By Liyema Mpompi

After AstraZeneca has been confirmed to be less efficacious against the 501.V2 virus that is dominating in the country, the South African government has received wide criticism as to how the procurement of 1 million doses was finalised without checking the efficacy level of the vaccine against the variant. Later in February minister of health, Dr Zweli Mkhize announced that the purchase of the Johnson and Johnson vaccine, which happens to be efficacious, and the plan was to vaccinate health workers in the first phase.

Now with phase two vaccination rollout set to begin mid May 2021, the speed of vaccination compared to other African countries like Morocco has been questionable. The eligibility to qualify to get vaccinated still remains unclear to many people. According to the department of health phase two vaccination will focus on people above the age of 60 years and people above the age of 18 with co-morbidities to vaccinate.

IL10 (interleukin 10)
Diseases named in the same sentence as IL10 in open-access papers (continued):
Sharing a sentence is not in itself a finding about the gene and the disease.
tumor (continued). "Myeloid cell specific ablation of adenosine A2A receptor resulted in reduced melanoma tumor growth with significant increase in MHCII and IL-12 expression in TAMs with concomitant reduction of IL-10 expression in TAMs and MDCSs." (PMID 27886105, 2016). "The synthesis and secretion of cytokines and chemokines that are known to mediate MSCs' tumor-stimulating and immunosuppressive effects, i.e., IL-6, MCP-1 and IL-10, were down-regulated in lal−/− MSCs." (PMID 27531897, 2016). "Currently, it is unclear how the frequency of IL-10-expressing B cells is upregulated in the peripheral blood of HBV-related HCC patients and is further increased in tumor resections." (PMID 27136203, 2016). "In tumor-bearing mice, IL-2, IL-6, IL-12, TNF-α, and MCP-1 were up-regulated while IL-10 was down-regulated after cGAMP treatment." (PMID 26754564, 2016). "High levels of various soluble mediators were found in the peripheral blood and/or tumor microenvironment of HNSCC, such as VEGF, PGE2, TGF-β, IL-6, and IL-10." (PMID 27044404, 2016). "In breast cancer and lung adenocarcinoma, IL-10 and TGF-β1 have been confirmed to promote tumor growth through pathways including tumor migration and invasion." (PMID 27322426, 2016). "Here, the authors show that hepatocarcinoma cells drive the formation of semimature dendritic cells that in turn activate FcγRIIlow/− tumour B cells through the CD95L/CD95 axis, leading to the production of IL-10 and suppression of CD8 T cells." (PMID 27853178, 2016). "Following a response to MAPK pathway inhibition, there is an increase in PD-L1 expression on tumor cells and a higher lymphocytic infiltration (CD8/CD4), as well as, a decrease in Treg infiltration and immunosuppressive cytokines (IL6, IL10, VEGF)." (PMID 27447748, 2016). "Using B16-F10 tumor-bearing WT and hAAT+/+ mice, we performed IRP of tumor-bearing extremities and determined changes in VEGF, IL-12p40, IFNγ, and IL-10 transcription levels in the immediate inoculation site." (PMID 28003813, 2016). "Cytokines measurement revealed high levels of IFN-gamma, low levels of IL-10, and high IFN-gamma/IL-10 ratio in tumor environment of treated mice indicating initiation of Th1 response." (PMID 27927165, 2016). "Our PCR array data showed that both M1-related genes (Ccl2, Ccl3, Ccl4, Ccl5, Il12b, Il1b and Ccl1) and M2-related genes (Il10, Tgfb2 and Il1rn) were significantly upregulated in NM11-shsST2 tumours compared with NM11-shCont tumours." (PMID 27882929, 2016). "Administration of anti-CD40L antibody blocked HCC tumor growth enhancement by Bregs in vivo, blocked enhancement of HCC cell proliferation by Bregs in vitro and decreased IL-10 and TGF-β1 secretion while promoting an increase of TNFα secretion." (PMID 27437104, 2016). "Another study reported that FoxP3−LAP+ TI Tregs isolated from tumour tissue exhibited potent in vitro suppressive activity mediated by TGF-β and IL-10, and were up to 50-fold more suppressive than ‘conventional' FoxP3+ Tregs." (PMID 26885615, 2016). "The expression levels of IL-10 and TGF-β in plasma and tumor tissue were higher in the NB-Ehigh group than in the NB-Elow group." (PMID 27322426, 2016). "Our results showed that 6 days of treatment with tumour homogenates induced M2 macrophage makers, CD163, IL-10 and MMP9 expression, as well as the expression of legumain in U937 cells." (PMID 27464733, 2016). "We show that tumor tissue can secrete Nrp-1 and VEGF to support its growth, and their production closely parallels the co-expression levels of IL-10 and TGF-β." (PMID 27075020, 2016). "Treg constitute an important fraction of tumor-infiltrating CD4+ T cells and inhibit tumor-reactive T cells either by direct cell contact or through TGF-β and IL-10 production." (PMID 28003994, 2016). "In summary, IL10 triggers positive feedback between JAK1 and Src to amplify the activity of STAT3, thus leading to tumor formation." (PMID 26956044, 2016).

The main reason for the slow speed of vaccination is that South Africa is facing a different and more dangerous variant as compared to other countries which makes it impossible to use the vaccine that is available in big quantities and is being used by other counties. Making it a bit slower, are the lengthy procedures that need to be followed and different phases of vaccinations that we use for rollout. 29 March 2021 president Cyril Ramaphosa visited the aspen Pharmacare facility in Gqeberha and said, “220 Million vaccines are for the continent of Africa, and out of 220 million, 30 million will be made available for South Africa.”

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